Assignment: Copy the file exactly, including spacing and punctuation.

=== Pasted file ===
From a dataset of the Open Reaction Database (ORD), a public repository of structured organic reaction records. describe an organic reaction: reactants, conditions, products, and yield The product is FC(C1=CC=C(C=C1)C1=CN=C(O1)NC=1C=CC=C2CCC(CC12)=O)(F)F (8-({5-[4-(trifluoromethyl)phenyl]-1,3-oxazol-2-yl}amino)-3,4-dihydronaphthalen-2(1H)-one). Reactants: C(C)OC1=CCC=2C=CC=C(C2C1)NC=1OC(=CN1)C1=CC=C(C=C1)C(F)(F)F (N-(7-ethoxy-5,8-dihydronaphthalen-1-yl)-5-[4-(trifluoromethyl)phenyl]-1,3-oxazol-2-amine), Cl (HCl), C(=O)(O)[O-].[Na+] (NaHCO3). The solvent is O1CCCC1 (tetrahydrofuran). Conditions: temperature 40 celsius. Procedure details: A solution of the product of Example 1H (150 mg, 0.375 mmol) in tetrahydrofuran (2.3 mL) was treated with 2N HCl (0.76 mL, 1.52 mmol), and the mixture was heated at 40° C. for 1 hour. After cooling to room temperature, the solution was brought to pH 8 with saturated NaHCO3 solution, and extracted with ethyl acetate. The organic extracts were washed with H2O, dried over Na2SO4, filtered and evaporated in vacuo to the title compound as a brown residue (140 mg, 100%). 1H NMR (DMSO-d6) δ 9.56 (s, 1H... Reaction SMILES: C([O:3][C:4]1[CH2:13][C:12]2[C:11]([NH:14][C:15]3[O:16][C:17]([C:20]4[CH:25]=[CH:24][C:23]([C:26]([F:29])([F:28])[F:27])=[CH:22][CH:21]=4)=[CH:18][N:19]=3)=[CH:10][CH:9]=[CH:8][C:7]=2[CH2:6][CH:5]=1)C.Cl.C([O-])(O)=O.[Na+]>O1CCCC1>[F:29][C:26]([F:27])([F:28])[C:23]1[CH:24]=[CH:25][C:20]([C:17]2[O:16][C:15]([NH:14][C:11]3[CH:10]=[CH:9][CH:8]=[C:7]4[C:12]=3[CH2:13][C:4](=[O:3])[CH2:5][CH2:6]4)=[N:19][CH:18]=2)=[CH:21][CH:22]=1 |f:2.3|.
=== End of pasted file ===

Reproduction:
From a dataset of the Open Reaction Database (ORD), a public repository of structured organic reaction records. describe an organic reaction: reactants, conditions, products, and yield The product is FC(C1=CC=C(C=C1)C1=CN=C(O1)NC=1C=CC=C2CCC(CC12)=O)(F)F (8-({5-[4-(trifluoromethyl)phenyl]-1,3-oxazol-2-yl}amino)-3,4-dihydronaphthalen-2(1H)-one). Reactants: C(C)OC1=CCC=2C=CC=C(C2C1)NC=1OC(=CN1)C1=CC=C(C=C1)C(F)(F)F (N-(7-ethoxy-5,8-dihydronaphthalen-1-yl)-5-[4-(trifluoromethyl)phenyl]-1,3-oxazol-2-amine), Cl (HCl), C(=O)(O)[O-].[Na+] (NaHCO3). The solvent is O1CCCC1 (tetrahydrofuran). Conditions: temperature 40 celsius. Procedure details: A solution of the product of Example 1H (150 mg, 0.375 mmol) in tetrahydrofuran (2.3 mL) was treated with 2N HCl (0.76 mL, 1.52 mmol), and the mixture was heated at 40° C. for 1 hour. After cooling to room temperature, the solution was brought to pH 8 with saturated NaHCO3 solution, and extracted with ethyl acetate. The organic extracts were washed with H2O, dried over Na2SO4, filtered and evaporated in vacuo to the title compound as a brown residue (140 mg, 100%). 1H NMR (DMSO-d6) δ 9.56 (s, 1H... Reaction SMILES: C([O:3][C:4]1[CH2:13][C:12]2[C:11]([NH:14][C:15]3[O:16][C:17]([C:20]4[CH:25]=[CH:24][C:23]([C:26]([F:29])([F:28])[F:27])=[CH:22][CH:21]=4)=[CH:18][N:19]=3)=[CH:10][CH:9]=[CH:8][C:7]=2[CH2:6][CH:5]=1)C.Cl.C([O-])(O)=O.[Na+]>O1CCCC1>[F:29][C:26]([F:27])([F:28])[C:23]1[CH:24]=[CH:25][C:20]([C:17]2[O:16][C:15]([NH:14][C:11]3[CH:10]=[CH:9][CH:8]=[C:7]4[C:12]=3[CH2:13][C:4](=[O:3])[CH2:5][CH2:6]4)=[N:19][CH:18]=2)=[CH:21][CH:22]=1 |f:2.3|.